The Scribd Store, which opened this morning in beta, is the latest online venture that could change the way the ailing publishing industry staggers into the 21st century. Scribd has been live for two years now, and until today, has been entirely free; the Scribd Store will provide a new avenue for authors and publishers to sell their wares, both commercially—and self-published. The site will take 20% of each sale, according to the AP.
Scribd's store brings it into competition with self-publishing site Lulu.com, but Scribd has one salient advantage: its versatile document formatting system can produce readable text for computers, smartphones, Kindles, and other gadgets. The store will also take cues from iTunes, allowing, for example, authors to sell their books by the chapter, much the way artists can sell on iTunes by the song.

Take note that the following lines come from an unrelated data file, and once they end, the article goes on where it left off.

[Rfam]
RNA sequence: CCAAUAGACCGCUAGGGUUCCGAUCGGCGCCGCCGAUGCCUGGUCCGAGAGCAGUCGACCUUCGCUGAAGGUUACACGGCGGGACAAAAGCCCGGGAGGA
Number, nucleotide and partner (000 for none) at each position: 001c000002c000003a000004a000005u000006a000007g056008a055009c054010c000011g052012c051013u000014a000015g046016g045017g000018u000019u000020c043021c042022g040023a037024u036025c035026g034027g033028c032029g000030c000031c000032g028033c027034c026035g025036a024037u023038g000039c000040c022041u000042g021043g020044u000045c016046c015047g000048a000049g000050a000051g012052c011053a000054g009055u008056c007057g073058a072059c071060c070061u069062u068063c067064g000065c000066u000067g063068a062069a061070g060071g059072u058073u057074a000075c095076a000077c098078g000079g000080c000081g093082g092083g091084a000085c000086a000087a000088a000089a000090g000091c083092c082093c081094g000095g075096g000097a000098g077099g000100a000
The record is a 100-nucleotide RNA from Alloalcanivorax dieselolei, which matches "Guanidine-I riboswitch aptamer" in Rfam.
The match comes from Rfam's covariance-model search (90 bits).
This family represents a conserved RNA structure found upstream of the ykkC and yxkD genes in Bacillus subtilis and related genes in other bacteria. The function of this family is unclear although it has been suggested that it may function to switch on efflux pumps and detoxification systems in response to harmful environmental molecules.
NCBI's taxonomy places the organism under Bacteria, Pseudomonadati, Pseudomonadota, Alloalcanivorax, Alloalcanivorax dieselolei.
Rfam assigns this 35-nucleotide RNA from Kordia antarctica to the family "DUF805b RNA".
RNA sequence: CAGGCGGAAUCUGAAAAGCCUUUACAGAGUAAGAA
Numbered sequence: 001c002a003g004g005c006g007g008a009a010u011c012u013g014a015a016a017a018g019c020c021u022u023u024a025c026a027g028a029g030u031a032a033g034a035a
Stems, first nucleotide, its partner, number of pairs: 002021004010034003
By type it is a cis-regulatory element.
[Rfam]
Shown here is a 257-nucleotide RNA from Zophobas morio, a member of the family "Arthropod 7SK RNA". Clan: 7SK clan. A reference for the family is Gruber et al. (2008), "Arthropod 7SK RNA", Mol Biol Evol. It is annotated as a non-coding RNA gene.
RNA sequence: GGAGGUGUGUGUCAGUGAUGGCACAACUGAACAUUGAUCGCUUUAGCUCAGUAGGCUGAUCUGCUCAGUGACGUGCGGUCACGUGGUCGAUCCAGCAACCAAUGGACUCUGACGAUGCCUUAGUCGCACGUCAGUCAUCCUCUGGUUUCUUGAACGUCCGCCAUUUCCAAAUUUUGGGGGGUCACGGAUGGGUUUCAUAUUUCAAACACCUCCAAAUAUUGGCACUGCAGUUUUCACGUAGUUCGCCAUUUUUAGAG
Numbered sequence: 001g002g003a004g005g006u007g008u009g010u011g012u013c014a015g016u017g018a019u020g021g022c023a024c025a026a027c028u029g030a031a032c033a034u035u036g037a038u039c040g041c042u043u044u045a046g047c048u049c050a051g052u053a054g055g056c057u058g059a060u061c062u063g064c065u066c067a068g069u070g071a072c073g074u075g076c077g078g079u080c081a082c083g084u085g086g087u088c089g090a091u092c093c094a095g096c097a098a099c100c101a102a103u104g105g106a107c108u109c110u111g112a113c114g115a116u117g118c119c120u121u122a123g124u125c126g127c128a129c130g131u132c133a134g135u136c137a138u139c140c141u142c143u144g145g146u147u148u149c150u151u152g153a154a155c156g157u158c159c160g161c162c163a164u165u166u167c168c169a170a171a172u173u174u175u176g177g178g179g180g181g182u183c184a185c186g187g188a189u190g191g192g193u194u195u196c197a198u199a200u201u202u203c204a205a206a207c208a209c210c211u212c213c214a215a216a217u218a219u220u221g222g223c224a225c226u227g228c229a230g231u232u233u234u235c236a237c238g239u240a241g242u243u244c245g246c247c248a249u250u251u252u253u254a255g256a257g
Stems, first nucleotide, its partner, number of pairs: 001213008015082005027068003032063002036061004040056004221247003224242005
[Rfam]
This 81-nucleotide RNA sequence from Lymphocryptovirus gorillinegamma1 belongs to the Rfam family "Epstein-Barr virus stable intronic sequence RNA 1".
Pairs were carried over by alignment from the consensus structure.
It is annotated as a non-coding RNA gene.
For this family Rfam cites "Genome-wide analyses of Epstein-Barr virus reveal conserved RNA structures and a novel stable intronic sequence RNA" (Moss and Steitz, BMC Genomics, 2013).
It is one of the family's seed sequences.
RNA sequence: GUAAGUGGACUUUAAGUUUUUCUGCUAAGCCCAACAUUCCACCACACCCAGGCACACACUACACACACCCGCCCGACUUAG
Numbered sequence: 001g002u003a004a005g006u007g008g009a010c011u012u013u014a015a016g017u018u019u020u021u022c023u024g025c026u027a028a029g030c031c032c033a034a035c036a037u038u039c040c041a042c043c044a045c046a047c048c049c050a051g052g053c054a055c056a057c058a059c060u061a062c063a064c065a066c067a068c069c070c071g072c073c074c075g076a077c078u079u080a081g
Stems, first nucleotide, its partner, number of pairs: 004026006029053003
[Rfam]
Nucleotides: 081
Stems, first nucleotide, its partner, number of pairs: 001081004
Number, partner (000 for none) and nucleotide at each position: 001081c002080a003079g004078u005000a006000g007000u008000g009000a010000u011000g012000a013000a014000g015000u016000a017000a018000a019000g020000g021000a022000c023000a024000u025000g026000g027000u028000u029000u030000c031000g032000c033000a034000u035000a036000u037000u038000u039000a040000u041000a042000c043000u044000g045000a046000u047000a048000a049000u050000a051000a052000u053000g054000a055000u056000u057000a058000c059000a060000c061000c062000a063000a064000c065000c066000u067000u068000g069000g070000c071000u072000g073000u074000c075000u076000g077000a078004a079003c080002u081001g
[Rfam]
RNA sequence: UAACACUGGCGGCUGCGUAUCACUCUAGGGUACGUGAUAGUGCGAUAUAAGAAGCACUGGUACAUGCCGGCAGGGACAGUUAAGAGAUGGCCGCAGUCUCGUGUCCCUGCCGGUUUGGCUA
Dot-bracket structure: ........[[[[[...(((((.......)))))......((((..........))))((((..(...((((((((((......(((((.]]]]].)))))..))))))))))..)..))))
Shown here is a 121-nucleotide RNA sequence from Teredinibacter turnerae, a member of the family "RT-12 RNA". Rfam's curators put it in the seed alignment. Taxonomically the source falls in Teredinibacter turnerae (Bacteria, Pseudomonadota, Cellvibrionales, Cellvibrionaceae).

Mindful of the recession, Scribd's brass hopes its store will appeal to buyers and sellers alike. Since the minimum price for a text is only $1, and the overhead for authors and publishers adding a book to Scribd is nearly nil, that should make for book buys that rival Amazon's Kindle store.